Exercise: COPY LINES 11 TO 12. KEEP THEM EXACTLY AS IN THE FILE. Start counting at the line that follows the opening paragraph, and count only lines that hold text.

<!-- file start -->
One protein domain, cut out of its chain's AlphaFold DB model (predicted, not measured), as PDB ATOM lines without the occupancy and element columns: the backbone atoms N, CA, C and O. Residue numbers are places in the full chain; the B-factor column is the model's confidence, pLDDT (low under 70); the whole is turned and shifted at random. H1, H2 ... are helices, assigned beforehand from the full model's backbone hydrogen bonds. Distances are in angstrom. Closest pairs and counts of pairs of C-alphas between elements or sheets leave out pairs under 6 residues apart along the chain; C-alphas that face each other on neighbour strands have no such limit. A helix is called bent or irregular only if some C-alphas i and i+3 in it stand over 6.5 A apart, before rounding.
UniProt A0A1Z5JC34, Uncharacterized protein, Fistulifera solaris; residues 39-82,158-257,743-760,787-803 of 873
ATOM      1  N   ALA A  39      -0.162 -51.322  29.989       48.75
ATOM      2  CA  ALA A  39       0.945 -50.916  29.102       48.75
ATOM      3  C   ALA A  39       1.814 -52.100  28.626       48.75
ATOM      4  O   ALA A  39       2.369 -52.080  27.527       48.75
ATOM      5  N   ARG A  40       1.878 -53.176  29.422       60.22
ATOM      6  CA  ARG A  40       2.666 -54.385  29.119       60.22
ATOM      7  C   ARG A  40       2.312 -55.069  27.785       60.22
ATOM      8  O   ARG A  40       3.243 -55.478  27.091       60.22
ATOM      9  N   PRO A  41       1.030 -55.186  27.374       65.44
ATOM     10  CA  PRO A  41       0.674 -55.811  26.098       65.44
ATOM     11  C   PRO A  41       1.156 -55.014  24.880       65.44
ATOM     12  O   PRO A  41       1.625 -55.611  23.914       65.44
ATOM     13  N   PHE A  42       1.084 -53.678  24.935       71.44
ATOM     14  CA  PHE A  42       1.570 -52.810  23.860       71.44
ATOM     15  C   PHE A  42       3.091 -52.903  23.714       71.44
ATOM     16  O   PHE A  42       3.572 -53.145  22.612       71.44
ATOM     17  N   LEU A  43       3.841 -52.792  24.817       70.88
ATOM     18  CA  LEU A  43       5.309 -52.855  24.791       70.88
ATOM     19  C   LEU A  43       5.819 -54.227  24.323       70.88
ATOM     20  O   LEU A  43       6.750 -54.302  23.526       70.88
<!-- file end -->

ATOM     10  CA  PRO A  41       0.674 -55.811  26.098       65.44
ATOM     11  C   PRO A  41       1.156 -55.014  24.880       65.44